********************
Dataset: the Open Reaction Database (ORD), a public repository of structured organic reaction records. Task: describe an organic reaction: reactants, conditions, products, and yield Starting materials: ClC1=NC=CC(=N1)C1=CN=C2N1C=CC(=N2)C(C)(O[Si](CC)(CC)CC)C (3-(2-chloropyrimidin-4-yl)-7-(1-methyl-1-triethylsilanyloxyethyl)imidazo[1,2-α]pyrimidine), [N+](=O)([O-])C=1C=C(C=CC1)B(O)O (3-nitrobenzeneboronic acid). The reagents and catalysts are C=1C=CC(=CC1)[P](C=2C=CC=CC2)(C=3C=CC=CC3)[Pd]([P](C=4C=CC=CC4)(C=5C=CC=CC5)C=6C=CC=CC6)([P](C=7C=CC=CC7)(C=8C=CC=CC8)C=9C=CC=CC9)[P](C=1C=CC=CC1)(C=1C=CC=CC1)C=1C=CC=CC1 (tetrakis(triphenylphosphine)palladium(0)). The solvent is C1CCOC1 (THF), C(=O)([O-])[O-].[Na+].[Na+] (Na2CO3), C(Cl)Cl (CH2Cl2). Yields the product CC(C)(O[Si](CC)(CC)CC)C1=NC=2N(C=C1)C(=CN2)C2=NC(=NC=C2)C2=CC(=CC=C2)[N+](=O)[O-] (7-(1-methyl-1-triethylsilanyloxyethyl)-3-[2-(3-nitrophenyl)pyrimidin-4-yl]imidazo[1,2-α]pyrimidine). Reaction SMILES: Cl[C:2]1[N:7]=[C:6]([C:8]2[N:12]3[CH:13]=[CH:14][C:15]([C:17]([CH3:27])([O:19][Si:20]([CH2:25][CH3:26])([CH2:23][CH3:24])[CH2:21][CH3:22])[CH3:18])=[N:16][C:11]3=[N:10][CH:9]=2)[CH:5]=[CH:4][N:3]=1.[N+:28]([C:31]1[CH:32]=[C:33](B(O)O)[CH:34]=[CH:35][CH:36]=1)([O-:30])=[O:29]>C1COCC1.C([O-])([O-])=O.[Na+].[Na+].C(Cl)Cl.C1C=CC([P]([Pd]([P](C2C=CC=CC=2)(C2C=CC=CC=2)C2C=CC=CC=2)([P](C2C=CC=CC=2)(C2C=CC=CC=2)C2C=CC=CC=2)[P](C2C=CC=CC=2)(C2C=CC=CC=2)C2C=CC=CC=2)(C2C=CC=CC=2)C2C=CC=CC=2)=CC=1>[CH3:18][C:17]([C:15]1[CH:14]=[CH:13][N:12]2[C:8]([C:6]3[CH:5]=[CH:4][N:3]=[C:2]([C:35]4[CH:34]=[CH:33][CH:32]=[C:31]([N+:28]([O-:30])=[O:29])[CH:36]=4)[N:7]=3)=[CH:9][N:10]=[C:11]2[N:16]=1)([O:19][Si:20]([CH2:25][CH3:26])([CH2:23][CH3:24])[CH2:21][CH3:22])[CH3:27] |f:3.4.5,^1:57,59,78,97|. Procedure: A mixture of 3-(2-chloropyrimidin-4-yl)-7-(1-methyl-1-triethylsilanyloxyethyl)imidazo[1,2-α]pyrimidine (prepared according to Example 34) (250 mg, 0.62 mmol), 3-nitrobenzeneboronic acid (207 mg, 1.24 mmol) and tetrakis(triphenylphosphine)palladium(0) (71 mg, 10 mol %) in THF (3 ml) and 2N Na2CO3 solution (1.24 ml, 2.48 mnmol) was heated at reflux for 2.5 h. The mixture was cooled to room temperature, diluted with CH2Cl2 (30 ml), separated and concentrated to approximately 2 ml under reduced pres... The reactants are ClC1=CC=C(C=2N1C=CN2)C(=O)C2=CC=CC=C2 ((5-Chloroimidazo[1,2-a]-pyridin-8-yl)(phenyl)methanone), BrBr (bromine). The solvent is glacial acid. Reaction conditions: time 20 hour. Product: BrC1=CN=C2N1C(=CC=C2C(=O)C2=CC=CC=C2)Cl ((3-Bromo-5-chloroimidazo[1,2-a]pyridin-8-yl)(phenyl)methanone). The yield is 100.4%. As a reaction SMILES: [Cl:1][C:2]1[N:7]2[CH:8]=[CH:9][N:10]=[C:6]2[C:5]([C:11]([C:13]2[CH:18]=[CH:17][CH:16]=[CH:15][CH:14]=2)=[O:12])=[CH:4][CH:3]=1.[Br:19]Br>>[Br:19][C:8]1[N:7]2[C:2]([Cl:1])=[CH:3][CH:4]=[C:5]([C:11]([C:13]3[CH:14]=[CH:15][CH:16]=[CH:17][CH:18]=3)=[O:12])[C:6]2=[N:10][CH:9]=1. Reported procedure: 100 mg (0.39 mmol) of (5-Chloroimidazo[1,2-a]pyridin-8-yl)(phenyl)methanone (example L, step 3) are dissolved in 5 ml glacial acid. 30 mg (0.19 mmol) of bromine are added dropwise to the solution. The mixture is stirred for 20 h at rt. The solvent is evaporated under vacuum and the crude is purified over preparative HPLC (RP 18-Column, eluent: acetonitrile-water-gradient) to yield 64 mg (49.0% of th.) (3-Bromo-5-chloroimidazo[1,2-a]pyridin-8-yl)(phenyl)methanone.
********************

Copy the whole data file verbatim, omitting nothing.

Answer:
Dataset: the Open Reaction Database (ORD), a public repository of structured organic reaction records. Task: describe an organic reaction: reactants, conditions, products, and yield Starting materials: ClC1=NC=CC(=N1)C1=CN=C2N1C=CC(=N2)C(C)(O[Si](CC)(CC)CC)C (3-(2-chloropyrimidin-4-yl)-7-(1-methyl-1-triethylsilanyloxyethyl)imidazo[1,2-α]pyrimidine), [N+](=O)([O-])C=1C=C(C=CC1)B(O)O (3-nitrobenzeneboronic acid). The reagents and catalysts are C=1C=CC(=CC1)[P](C=2C=CC=CC2)(C=3C=CC=CC3)[Pd]([P](C=4C=CC=CC4)(C=5C=CC=CC5)C=6C=CC=CC6)([P](C=7C=CC=CC7)(C=8C=CC=CC8)C=9C=CC=CC9)[P](C=1C=CC=CC1)(C=1C=CC=CC1)C=1C=CC=CC1 (tetrakis(triphenylphosphine)palladium(0)). The solvent is C1CCOC1 (THF), C(=O)([O-])[O-].[Na+].[Na+] (Na2CO3), C(Cl)Cl (CH2Cl2). Yields the product CC(C)(O[Si](CC)(CC)CC)C1=NC=2N(C=C1)C(=CN2)C2=NC(=NC=C2)C2=CC(=CC=C2)[N+](=O)[O-] (7-(1-methyl-1-triethylsilanyloxyethyl)-3-[2-(3-nitrophenyl)pyrimidin-4-yl]imidazo[1,2-α]pyrimidine). Reaction SMILES: Cl[C:2]1[N:7]=[C:6]([C:8]2[N:12]3[CH:13]=[CH:14][C:15]([C:17]([CH3:27])([O:19][Si:20]([CH2:25][CH3:26])([CH2:23][CH3:24])[CH2:21][CH3:22])[CH3:18])=[N:16][C:11]3=[N:10][CH:9]=2)[CH:5]=[CH:4][N:3]=1.[N+:28]([C:31]1[CH:32]=[C:33](B(O)O)[CH:34]=[CH:35][CH:36]=1)([O-:30])=[O:29]>C1COCC1.C([O-])([O-])=O.[Na+].[Na+].C(Cl)Cl.C1C=CC([P]([Pd]([P](C2C=CC=CC=2)(C2C=CC=CC=2)C2C=CC=CC=2)([P](C2C=CC=CC=2)(C2C=CC=CC=2)C2C=CC=CC=2)[P](C2C=CC=CC=2)(C2C=CC=CC=2)C2C=CC=CC=2)(C2C=CC=CC=2)C2C=CC=CC=2)=CC=1>[CH3:18][C:17]([C:15]1[CH:14]=[CH:13][N:12]2[C:8]([C:6]3[CH:5]=[CH:4][N:3]=[C:2]([C:35]4[CH:34]=[CH:33][CH:32]=[C:31]([N+:28]([O-:30])=[O:29])[CH:36]=4)[N:7]=3)=[CH:9][N:10]=[C:11]2[N:16]=1)([O:19][Si:20]([CH2:25][CH3:26])([CH2:23][CH3:24])[CH2:21][CH3:22])[CH3:27] |f:3.4.5,^1:57,59,78,97|. Procedure: A mixture of 3-(2-chloropyrimidin-4-yl)-7-(1-methyl-1-triethylsilanyloxyethyl)imidazo[1,2-α]pyrimidine (prepared according to Example 34) (250 mg, 0.62 mmol), 3-nitrobenzeneboronic acid (207 mg, 1.24 mmol) and tetrakis(triphenylphosphine)palladium(0) (71 mg, 10 mol %) in THF (3 ml) and 2N Na2CO3 solution (1.24 ml, 2.48 mnmol) was heated at reflux for 2.5 h. The mixture was cooled to room temperature, diluted with CH2Cl2 (30 ml), separated and concentrated to approximately 2 ml under reduced pres... The reactants are ClC1=CC=C(C=2N1C=CN2)C(=O)C2=CC=CC=C2 ((5-Chloroimidazo[1,2-a]-pyridin-8-yl)(phenyl)methanone), BrBr (bromine). The solvent is glacial acid. Reaction conditions: time 20 hour. Product: BrC1=CN=C2N1C(=CC=C2C(=O)C2=CC=CC=C2)Cl ((3-Bromo-5-chloroimidazo[1,2-a]pyridin-8-yl)(phenyl)methanone). The yield is 100.4%. As a reaction SMILES: [Cl:1][C:2]1[N:7]2[CH:8]=[CH:9][N:10]=[C:6]2[C:5]([C:11]([C:13]2[CH:18]=[CH:17][CH:16]=[CH:15][CH:14]=2)=[O:12])=[CH:4][CH:3]=1.[Br:19]Br>>[Br:19][C:8]1[N:7]2[C:2]([Cl:1])=[CH:3][CH:4]=[C:5]([C:11]([C:13]3[CH:14]=[CH:15][CH:16]=[CH:17][CH:18]=3)=[O:12])[C:6]2=[N:10][CH:9]=1. Reported procedure: 100 mg (0.39 mmol) of (5-Chloroimidazo[1,2-a]pyridin-8-yl)(phenyl)methanone (example L, step 3) are dissolved in 5 ml glacial acid. 30 mg (0.19 mmol) of bromine are added dropwise to the solution. The mixture is stirred for 20 h at rt. The solvent is evaporated under vacuum and the crude is purified over preparative HPLC (RP 18-Column, eluent: acetonitrile-water-gradient) to yield 64 mg (49.0% of th.) (3-Bromo-5-chloroimidazo[1,2-a]pyridin-8-yl)(phenyl)methanone.